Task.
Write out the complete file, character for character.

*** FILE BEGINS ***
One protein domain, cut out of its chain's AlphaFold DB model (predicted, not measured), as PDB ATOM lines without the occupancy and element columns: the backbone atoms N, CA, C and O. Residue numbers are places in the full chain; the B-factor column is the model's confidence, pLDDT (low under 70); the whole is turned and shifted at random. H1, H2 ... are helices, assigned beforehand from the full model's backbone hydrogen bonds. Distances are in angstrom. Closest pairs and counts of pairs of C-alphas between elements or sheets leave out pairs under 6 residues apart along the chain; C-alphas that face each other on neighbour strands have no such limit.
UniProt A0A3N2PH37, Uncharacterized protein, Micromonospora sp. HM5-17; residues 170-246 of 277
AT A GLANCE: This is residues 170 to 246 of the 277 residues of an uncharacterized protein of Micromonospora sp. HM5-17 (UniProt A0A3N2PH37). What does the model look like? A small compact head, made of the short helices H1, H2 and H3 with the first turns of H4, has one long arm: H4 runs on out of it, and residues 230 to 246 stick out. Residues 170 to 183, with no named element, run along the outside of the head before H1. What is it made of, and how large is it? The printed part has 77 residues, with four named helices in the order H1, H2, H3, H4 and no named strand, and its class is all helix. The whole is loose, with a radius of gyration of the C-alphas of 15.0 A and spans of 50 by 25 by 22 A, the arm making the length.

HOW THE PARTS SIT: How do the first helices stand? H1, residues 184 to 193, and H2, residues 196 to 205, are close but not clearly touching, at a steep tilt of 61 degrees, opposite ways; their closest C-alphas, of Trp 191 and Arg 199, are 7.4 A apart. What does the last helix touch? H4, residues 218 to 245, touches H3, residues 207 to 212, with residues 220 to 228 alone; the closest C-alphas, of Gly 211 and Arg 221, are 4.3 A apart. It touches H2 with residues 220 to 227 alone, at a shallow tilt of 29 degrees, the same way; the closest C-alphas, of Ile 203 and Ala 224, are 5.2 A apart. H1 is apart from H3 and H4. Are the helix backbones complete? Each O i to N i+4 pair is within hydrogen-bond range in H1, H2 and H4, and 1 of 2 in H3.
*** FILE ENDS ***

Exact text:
One protein domain, cut out of its chain's AlphaFold DB model (predicted, not measured), as PDB ATOM lines without the occupancy and element columns: the backbone atoms N, CA, C and O. Residue numbers are places in the full chain; the B-factor column is the model's confidence, pLDDT (low under 70); the whole is turned and shifted at random. H1, H2 ... are helices, assigned beforehand from the full model's backbone hydrogen bonds. Distances are in angstrom. Closest pairs and counts of pairs of C-alphas between elements or sheets leave out pairs under 6 residues apart along the chain; C-alphas that face each other on neighbour strands have no such limit.
UniProt A0A3N2PH37, Uncharacterized protein, Micromonospora sp. HM5-17; residues 170-246 of 277
AT A GLANCE: This is residues 170 to 246 of the 277 residues of an uncharacterized protein of Micromonospora sp. HM5-17 (UniProt A0A3N2PH37). What does the model look like? A small compact head, made of the short helices H1, H2 and H3 with the first turns of H4, has one long arm: H4 runs on out of it, and residues 230 to 246 stick out. Residues 170 to 183, with no named element, run along the outside of the head before H1. What is it made of, and how large is it? The printed part has 77 residues, with four named helices in the order H1, H2, H3, H4 and no named strand, and its class is all helix. The whole is loose, with a radius of gyration of the C-alphas of 15.0 A and spans of 50 by 25 by 22 A, the arm making the length.

HOW THE PARTS SIT: How do the first helices stand? H1, residues 184 to 193, and H2, residues 196 to 205, are close but not clearly touching, at a steep tilt of 61 degrees, opposite ways; their closest C-alphas, of Trp 191 and Arg 199, are 7.4 A apart. What does the last helix touch? H4, residues 218 to 245, touches H3, residues 207 to 212, with residues 220 to 228 alone; the closest C-alphas, of Gly 211 and Arg 221, are 4.3 A apart. It touches H2 with residues 220 to 227 alone, at a shallow tilt of 29 degrees, the same way; the closest C-alphas, of Ile 203 and Ala 224, are 5.2 A apart. H1 is apart from H3 and H4. Are the helix backbones complete? Each O i to N i+4 pair is within hydrogen-bond range in H1, H2 and H4, and 1 of 2 in H3.